The herbicide Paraquat has been linked to causing a Parkinson’s disease pandemic across central California’s farming communities.
Paraquat and Parkinson’s: California’s Other Pandemic
As the world struggles to deal with one pandemic, California is dealing with two—in addition to dealing with COVID-19, the residents of California’s Central Valley are also seeing a rising number of Parkinson’s disease cases.
Parkinson’s disease is a neurological disorder that leads to shaking, stiffness, and difficulty with coordination, balance, and walking. While Parkinson’s disease is not contagious, there has been an extraordinary number of cases appearing in Central California—so many cases that the area has earned the name “Parkinson’s Alley.”
What is Parkinson’s Alley?
“Parkinson’s Alley” is the 300-mile-long stretch of farm towns in Central Valley, California, between Bakersfield and Sacramento. Researchers from the University of California, Los Angeles (UCLA) found that residents of this area under the age of 60 who lived near fields, where the pesticides Paraquat and Maneb had been used between 1974 and 1999 had a rate of Parkinson’s disease nearly five times higher than other residents in the region.
What Do Paraquat and Parkinson’s Have to Do with Each Other?
Paraquat is a herbicide that has been linked to Parkinson’s disease. It was first produced for commercial purposes in 1961. Paraquat is widely used commercially in the United States, even though it has been banned in 32 countries, including the European Union and China.
The American Journal of Epidemiology, JAMA (Journal of the American Medical Association) Neurology, and the National Institute of Environmental Health Sciences are a few of the many sources that have published research linking Paraquat to Parkinson’s disease.
The Parkinson’s Foundation and the Unified Parkinson’s Advocacy Council sent letters to the U.S. Environmental Protection Agency (EPA) asking it to ban Paraquat because of the research that has linked it to Parkinson’s disease. The EPA has yet to ban Paraquat, and in 2020, it reapproved Paraquat for use in the United States. Unless additional action is taken, Paraquat will remain legal to use in the U.S. for the next 15 years.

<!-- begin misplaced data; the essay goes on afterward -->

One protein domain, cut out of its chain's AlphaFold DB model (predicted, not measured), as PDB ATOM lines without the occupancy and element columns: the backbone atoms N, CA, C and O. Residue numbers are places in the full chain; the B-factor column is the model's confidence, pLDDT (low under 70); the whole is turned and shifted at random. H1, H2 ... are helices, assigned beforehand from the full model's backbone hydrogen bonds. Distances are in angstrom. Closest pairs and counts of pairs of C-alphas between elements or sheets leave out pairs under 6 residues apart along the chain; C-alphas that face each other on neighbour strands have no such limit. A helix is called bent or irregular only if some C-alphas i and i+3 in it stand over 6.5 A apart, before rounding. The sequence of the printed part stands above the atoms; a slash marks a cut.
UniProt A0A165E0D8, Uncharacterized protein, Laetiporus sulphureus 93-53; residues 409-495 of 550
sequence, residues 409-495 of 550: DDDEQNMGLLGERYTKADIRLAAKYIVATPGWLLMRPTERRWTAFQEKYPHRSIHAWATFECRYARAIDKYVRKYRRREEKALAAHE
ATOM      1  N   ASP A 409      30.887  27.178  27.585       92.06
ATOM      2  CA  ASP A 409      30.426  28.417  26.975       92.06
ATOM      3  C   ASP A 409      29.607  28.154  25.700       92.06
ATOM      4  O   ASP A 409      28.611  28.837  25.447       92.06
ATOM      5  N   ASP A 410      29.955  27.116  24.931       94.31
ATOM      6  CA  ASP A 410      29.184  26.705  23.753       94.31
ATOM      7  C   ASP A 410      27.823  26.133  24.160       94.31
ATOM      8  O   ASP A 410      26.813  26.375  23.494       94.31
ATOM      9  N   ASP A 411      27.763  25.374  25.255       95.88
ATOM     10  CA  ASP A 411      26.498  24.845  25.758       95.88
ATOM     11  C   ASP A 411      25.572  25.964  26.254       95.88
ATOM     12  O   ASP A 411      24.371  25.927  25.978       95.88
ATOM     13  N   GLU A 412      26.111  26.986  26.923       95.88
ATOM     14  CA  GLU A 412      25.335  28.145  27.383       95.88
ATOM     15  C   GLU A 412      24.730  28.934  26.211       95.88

In Parkinson’s Alley, local farmers have used Paraquat for decades, resulting in the high incidence of cases there.
What Do I Need to Know About Parkinson’s Pesticide Exposure?
According to the Centers for Disease Control and Prevention (CDC), Paraquat exposure can happen in the following ways:
- The most common way to be poisoned from Paraquat exposure is ingestion.
- Paraquat can easily be accidentally mixed with food or drinks. Unless a safeguard additive of dye, odor, or vomiting agent has been added, people might not know that their food or drink has been contaminated.
- Paraquat poisoning can happen after exposure to the skin if it was prolonged or if the skin had an open sore, cut, or rash.
- Inhalation of Paraquat can cause poisoning and lung damage.
If someone has been exposed to Paraquat, they are likely to experience swelling and pain in their mouth and throat. They may also experience gastrointestinal problems such as abdominal pain, nausea, or bloody diarrhea. Ingesting even a small amount of Paraquat can lead to lung scarring, heart failure, liver failure, and kidney failure. Ingesting large amounts of Paraquat can cause seizures, respiratory failure, pulmonary edema, liver failure, kidney failure, coma, or death.